Russian armed divisions are moving close to the Ukrainian border in the Donbass. It's the same region where Russia and Ukraine have been engaged in a "low level" dispute since 2014. The huge movement of armed forces is a major source of concern: the US has put its troops in Europe on high alert. They announce to the Kremlin that the deployment of troops on the Ukrainian border "should not bother anyone," but Ukrainian President Volodymyr Zelenskyj spoke with US Vice President Joe Biden on the phone, receiving assurances of the US' "unchanged assistance" in the defense of Ukrainian sovereignty.
Sergej Garmash, one of the Ukrainian members of the trilateral dialogue group for Donbass, spoke with the current time.tv reporters about the situation. He was accompanied by Alexei Naumov, a Russian expert on international relations. "They are more worried about the situation abroad than we are in Ukraine," Garmash says.
Russia has denied its involvement in the conflict for seven years, without specifying why the provinces of Donetsk and Lugansk use the Russian ruble and have Russian weapons; their residents have Russian passports, and their representatives are advocating annexation to Russia.
"If Russia believes that this is an internal Ukrainian war, it should not condemn the Ukrainian government's interference, and it should avoid providing arms and money to the Donbass," Garmash says. Tensions are building along the disputed area's borders, while Ukraine is experiencing a markedly calmer situation within it.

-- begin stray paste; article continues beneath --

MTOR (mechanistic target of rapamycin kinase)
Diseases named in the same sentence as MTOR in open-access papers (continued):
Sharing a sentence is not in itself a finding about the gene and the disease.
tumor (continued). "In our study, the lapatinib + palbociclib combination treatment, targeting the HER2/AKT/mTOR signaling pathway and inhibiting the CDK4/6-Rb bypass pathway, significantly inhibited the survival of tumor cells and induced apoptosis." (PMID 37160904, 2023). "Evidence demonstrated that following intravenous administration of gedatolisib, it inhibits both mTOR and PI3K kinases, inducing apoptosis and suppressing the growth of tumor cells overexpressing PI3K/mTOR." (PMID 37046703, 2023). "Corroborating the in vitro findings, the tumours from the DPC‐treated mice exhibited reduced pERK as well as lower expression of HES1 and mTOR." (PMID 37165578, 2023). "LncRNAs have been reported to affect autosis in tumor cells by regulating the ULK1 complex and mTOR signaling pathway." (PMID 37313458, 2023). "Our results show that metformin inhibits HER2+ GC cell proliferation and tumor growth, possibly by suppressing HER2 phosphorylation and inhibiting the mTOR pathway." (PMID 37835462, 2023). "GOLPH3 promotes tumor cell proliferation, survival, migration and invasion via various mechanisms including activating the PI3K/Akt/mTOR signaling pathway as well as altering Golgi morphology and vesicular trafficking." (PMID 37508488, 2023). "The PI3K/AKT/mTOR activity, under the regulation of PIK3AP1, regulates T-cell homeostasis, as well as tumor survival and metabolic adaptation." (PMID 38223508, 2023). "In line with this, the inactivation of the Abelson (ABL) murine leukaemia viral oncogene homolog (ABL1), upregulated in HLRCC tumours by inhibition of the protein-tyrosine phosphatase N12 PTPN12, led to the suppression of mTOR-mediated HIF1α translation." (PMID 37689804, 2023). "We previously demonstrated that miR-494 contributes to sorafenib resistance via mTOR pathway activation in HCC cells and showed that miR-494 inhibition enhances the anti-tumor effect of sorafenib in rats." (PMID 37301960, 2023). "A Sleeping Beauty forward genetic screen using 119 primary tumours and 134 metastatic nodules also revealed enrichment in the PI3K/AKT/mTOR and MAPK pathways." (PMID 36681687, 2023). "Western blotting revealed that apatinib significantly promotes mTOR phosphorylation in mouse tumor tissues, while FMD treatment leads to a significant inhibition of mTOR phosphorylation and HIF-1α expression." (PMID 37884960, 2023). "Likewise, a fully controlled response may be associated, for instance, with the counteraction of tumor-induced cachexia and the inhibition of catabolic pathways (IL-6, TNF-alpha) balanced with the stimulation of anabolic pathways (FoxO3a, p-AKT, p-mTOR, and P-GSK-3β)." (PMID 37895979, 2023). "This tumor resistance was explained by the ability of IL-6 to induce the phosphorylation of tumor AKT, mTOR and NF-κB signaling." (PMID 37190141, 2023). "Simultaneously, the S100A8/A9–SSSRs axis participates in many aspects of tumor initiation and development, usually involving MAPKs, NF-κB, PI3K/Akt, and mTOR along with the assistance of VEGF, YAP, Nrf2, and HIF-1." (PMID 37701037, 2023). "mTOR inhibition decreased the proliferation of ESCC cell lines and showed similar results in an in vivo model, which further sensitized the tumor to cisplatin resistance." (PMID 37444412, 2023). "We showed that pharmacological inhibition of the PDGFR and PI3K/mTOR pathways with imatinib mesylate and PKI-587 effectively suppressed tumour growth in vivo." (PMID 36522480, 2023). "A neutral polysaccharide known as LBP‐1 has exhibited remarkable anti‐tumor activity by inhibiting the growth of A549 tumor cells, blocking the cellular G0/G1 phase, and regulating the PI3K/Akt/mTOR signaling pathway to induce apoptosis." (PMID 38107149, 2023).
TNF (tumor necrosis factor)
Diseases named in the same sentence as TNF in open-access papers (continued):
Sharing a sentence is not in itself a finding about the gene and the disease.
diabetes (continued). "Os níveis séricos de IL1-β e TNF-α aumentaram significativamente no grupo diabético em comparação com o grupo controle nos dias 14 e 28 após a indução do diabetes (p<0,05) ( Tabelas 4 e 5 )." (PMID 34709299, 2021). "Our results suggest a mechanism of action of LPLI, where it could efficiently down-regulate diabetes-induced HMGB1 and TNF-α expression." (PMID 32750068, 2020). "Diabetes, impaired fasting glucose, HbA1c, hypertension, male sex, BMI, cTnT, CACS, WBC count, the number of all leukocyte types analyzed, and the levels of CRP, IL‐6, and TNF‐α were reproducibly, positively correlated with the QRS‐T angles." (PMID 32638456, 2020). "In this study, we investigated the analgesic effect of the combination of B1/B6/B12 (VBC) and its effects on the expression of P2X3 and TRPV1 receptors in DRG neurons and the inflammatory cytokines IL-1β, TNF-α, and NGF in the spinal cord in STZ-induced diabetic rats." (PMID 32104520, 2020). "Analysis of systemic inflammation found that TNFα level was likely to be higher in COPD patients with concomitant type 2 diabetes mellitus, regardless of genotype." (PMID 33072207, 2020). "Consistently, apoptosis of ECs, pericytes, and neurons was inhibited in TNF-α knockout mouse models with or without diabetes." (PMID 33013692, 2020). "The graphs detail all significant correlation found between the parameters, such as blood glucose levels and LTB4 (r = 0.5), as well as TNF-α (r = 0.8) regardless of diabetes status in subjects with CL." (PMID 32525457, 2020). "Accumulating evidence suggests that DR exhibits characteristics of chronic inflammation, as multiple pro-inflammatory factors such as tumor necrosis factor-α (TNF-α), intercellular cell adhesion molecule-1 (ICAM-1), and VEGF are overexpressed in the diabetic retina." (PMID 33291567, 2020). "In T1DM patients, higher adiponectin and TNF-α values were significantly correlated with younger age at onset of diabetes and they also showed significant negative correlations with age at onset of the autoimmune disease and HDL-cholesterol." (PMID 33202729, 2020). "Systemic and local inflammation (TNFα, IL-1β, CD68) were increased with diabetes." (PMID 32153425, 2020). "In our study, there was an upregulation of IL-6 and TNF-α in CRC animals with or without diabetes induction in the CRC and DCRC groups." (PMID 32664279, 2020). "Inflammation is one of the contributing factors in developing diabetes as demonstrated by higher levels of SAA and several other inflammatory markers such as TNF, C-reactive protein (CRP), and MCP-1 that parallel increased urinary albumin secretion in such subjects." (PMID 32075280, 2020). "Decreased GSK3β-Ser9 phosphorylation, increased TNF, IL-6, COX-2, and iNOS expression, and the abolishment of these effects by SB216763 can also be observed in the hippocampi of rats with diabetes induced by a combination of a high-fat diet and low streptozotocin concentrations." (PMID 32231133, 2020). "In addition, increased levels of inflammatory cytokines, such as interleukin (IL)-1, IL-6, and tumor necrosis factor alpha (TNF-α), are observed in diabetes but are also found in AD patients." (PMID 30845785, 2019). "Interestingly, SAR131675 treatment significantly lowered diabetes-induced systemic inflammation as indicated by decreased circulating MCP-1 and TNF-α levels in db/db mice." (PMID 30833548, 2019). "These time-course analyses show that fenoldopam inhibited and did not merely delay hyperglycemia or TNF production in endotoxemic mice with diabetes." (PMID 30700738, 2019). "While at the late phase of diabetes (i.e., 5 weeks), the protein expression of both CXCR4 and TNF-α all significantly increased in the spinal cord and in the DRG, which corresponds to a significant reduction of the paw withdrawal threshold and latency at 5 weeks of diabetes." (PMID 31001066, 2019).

The Security and Defense Council met in Kiev on April 2 under the presidency of Zelenskii, and only briefly mentioned the Donbass, assuring that "the Ukrainian army is capable of responding to any assault." Furthermore, the state of alert for US troops in Europe is not followed by equivalent steps for the Ukrainian army. "One gets the impression," Garmash adds, "that they're playing a geopolitical game with us," particularly after Biden's portrayal of Putin as a "killer."
Even Germany and France have stated that Russia is a party to the Ukrainian dispute rather than a mediator, and Russia's latest maneuvers seem to be a reaction to these claims. When things go wrong diplomatically, Russia follows its own script: it responds aggressively on a military basis. Garmash, on the other hand, claims that this is more of a ruse than a genuine threat.
Even though, according to Naumov, "now Russia has no interest in the worsening of the conflict, particularly in the final phase of the construction of the Nord Stream-2 gas pipeline," Russia appears unwilling to sit at the negotiating table of the "Norman Quartet" (Germany, France, Russia, and Ukraine) linked to the 2015 Minsk agreements.
In short, the accumulation of war materials is a warning to Kiev rather than a preparation for a Russian initiative; Kiev, on the other hand, is involved in the pipeline's collapse, as shown by its recent foreign policy activities.
However, Russia claims patronage in the Donbass region based on the "Russian" aspects of social life: the protection of the Russian language throughout, as well as recognition of the two provinces' autonomous "special status," a scheme that Moscow uses in other areas under its jurisdiction, such as Moldovan Transnistria or Georgian Abkhazia and Ossetia.
Moscow plans to flex its muscles in this regard, implying that it is still prepared for a resumption of hostilities. Furthermore, it is impossible to believe that the US wants to go to war with Russia over the eastern Ukrainian regions. It's more likely that they'll join the "Norman" faction at the negotiation table as a fifth party.